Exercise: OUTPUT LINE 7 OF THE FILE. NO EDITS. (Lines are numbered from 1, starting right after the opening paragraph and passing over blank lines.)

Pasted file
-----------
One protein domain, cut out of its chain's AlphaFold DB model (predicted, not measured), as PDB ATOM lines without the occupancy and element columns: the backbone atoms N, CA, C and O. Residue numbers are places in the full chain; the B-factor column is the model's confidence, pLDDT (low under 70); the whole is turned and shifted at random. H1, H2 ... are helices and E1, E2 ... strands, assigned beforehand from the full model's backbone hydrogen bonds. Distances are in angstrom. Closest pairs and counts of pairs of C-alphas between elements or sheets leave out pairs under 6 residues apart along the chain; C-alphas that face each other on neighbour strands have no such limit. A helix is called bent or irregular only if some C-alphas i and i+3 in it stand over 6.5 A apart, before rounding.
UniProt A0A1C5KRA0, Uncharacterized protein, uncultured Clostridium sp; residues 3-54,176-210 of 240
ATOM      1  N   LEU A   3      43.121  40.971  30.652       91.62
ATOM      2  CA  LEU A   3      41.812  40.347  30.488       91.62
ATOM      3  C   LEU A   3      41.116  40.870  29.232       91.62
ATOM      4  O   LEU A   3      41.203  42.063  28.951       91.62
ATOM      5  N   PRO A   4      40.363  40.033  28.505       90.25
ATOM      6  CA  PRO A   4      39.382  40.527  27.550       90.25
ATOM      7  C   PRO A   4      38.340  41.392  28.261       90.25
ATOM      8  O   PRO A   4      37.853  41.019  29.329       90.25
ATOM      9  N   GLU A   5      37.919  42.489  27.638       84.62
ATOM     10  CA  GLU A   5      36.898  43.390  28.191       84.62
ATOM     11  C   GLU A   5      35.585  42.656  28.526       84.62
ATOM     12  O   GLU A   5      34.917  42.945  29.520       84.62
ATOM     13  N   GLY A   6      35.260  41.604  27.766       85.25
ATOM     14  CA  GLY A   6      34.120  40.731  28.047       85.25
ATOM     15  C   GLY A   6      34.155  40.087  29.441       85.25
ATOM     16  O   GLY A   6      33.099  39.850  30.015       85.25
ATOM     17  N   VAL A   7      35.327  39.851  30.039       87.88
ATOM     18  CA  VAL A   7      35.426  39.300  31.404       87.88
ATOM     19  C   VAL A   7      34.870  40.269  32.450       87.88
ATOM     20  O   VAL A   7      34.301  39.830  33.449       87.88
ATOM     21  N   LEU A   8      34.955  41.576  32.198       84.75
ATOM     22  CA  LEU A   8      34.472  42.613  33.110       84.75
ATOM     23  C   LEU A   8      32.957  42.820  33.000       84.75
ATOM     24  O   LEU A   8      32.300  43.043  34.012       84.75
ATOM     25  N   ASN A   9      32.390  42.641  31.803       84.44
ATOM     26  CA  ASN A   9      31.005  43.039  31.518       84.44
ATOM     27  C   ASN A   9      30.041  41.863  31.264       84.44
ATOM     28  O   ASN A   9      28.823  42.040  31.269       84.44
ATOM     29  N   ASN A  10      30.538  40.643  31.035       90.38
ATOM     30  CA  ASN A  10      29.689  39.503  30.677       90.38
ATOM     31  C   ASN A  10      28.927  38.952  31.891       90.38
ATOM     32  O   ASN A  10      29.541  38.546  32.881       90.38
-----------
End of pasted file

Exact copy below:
ATOM      6  CA  PRO A   4      39.382  40.527  27.550       90.25